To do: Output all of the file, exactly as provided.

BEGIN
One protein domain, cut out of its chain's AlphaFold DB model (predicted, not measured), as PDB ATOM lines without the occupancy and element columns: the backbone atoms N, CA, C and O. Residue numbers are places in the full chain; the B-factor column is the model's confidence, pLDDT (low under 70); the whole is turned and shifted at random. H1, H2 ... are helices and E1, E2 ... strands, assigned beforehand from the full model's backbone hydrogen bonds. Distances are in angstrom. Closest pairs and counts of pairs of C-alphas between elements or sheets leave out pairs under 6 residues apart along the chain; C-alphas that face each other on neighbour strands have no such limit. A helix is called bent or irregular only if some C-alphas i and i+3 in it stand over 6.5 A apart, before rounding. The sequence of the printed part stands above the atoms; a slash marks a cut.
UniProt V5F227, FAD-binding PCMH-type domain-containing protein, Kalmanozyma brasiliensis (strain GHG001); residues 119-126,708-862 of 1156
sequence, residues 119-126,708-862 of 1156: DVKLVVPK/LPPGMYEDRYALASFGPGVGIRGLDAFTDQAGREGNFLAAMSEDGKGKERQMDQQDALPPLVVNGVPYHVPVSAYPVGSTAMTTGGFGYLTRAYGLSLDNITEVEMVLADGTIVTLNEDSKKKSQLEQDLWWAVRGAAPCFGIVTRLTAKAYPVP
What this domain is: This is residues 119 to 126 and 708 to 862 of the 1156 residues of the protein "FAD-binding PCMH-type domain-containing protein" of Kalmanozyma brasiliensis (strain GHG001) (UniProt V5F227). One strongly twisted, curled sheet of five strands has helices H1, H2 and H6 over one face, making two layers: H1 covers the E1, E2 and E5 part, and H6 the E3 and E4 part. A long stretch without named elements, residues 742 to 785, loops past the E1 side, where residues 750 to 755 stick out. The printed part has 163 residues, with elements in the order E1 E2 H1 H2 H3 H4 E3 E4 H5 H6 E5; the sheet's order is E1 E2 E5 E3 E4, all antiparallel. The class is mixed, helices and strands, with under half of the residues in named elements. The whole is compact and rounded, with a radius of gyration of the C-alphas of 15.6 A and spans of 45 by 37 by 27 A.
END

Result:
One protein domain, cut out of its chain's AlphaFold DB model (predicted, not measured), as PDB ATOM lines without the occupancy and element columns: the backbone atoms N, CA, C and O. Residue numbers are places in the full chain; the B-factor column is the model's confidence, pLDDT (low under 70); the whole is turned and shifted at random. H1, H2 ... are helices and E1, E2 ... strands, assigned beforehand from the full model's backbone hydrogen bonds. Distances are in angstrom. Closest pairs and counts of pairs of C-alphas between elements or sheets leave out pairs under 6 residues apart along the chain; C-alphas that face each other on neighbour strands have no such limit. A helix is called bent or irregular only if some C-alphas i and i+3 in it stand over 6.5 A apart, before rounding. The sequence of the printed part stands above the atoms; a slash marks a cut.
UniProt V5F227, FAD-binding PCMH-type domain-containing protein, Kalmanozyma brasiliensis (strain GHG001); residues 119-126,708-862 of 1156
sequence, residues 119-126,708-862 of 1156: DVKLVVPK/LPPGMYEDRYALASFGPGVGIRGLDAFTDQAGREGNFLAAMSEDGKGKERQMDQQDALPPLVVNGVPYHVPVSAYPVGSTAMTTGGFGYLTRAYGLSLDNITEVEMVLADGTIVTLNEDSKKKSQLEQDLWWAVRGAAPCFGIVTRLTAKAYPVP
What this domain is: This is residues 119 to 126 and 708 to 862 of the 1156 residues of the protein "FAD-binding PCMH-type domain-containing protein" of Kalmanozyma brasiliensis (strain GHG001) (UniProt V5F227). One strongly twisted, curled sheet of five strands has helices H1, H2 and H6 over one face, making two layers: H1 covers the E1, E2 and E5 part, and H6 the E3 and E4 part. A long stretch without named elements, residues 742 to 785, loops past the E1 side, where residues 750 to 755 stick out. The printed part has 163 residues, with elements in the order E1 E2 H1 H2 H3 H4 E3 E4 H5 H6 E5; the sheet's order is E1 E2 E5 E3 E4, all antiparallel. The class is mixed, helices and strands, with under half of the residues in named elements. The whole is compact and rounded, with a radius of gyration of the C-alphas of 15.6 A and spans of 45 by 37 by 27 A.